Treatment for Hot Flashes

Northwestern University Feinberg School of Medicine, Chicago, IL
Hot Flashes+1 More
Eligible conditions
Hot Flashes

Study Summary

Stellate Ganglion Blockade in Post-Menopausal Women

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Eligible Conditions

  • Hot Flashes
  • Vasomotor Symptoms Associated With Menopause

Treatment Effectiveness

Effectiveness Estimate

1 of 3

Study Objectives

This trial is evaluating whether Treatment will improve 1 primary outcome and 8 secondary outcomes in patients with Hot Flashes. Measurement will happen over the course of Up to 12 weeks following intervention.

Week 12
Changes from baseline of Functional MRI
Week 4
Changes from baseline of Skin Sympathetic Nerve Activity (SKNA)
Month 6
Changes from baseline and intensity of subjective hot flashes (HF)
Changes from baseline of actigraph measures of sleep
Changes from baseline of frequency of objective hot flashes
Changes from baseline of scores of measures of sleep
Composite changes from baseline of scores of measures of mood
Composite changes from baseline of scores of measures of quality of life
Composite changes from baseline of scores of neurocognitive measures

Trial Safety

Safety Estimate

2 of 3
This is better than 68% of similar trials

Trial Design

2 Treatment Groups

Placebo group

This trial requires 160 total participants across 2 different treatment groups

This trial involves 2 different treatments. Treatment is the primary treatment being studied. Participants will all receive the same treatment. Some patients will receive a placebo treatment. The treatments being tested are in Phase 2 and have already been tested with other people.

Stellate Ganglion Block injection with bupivicaine
Saline injection

Trial Logistics

Trial Timeline

Approximate Timeline
Screening: ~3 weeks
Treatment: Varies
Reporting: up to 24 weeks (6 months) following intervention
This trial has the following approximate timeline: 3 weeks for initial screening, variable treatment timelines, and roughly up to 24 weeks (6 months) following intervention for reporting.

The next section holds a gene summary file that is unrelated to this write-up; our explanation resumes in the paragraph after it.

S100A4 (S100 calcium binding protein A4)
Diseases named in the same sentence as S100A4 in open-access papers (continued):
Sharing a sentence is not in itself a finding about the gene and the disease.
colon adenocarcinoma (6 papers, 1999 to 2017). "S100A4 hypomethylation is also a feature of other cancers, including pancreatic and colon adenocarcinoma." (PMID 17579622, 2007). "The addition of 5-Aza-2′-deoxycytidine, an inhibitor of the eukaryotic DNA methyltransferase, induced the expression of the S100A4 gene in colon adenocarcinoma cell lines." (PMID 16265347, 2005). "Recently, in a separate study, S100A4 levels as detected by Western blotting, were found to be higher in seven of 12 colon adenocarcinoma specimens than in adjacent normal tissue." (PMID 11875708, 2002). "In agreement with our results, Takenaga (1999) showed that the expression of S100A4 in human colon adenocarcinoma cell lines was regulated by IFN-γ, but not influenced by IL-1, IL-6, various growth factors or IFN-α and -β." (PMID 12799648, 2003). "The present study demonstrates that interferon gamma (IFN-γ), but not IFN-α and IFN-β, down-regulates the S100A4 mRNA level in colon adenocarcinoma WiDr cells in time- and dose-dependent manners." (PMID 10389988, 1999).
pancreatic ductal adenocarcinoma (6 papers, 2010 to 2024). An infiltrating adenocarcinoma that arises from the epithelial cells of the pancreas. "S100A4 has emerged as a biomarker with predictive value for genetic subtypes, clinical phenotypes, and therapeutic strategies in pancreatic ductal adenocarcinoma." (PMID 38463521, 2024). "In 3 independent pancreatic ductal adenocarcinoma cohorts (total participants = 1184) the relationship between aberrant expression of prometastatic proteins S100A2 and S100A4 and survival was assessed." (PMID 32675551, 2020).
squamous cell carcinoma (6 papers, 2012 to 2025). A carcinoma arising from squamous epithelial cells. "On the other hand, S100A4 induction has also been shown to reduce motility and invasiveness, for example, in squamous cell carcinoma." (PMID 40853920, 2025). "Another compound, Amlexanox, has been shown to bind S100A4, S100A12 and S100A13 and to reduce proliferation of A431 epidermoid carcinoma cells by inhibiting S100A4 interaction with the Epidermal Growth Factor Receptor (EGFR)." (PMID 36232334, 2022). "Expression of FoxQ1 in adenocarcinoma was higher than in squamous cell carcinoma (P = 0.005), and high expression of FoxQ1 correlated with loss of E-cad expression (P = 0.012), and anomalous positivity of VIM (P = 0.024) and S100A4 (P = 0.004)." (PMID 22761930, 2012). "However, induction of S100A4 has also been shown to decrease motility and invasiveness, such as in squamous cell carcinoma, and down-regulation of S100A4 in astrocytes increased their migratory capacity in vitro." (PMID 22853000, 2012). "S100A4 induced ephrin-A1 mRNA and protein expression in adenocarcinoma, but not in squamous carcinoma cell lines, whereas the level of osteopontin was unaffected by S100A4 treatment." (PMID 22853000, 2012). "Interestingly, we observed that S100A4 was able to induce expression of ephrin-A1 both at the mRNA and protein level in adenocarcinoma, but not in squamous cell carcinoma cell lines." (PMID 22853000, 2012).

Closest Location

Northwestern University Feinberg School of Medicine - Chicago, IL

Eligibility Criteria

This trial is for female patients aged 18 and older. You must have received 1 prior treatment for Hot Flashes or the other condition listed above. There are 7 eligibility criteria to participate in this trial as listed below.

Mark “yes” if the following statements are true for you:
A woman is defined as post-menopausal if she has not had a menstrual cycle in the past year, if her serum FSH levels are high (indicating a lack of estrogen production), or if she has undergone a bilateral oophorectomy (ovary removal surgery). show original
Between the ages of 40 and 70. show original
At least two weeks before the surgery, you will be asked to keep a record of your symptoms in a diary. show original
) Some women who have troublesome hot flashes that don't go away even after they take approved medicines to help (either hormone therapy or paroxetine) may need to try a different approach show original
The study found that there was no difference in the willingness to undergo fluoroscopy-guided SGB or sham treatment between the two groups. show original
for at least six consecutive months At least 50 people reported experiencing more than moderate-to-severe hot flashes per week for at least six consecutive months. show original
Within 30 days of the SGB intervention, safety labs will need to be established. show original

Patient Q&A Section

Please Note: These questions and answers are submitted by anonymous patients, and have not been verified by our internal team.

Can hot flashes be cured?

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Hot flashes cannot be cured. Instead, medical specialists prescribe medications that reduce the frequency and severity of the common symptoms associated with hot flashes. Since most women who have symptoms of menopausal hot flashes do not have vasomotor symptoms for longer than 6 months, they are advised to initiate the most effective medications at the start of the menopausal transition (after breast cessation to prevent breast cancer) and continue taking those medications until symptomatic control is achieved.

Unverified Answer

What are the signs of hot flashes?

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Hot flashes are common symptoms that can affect an elderly woman's quality of life. Physicians should ask patients about the signs and symptoms of hot flashes and discuss ways to manage them.

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How many people get hot flashes a year in the United States?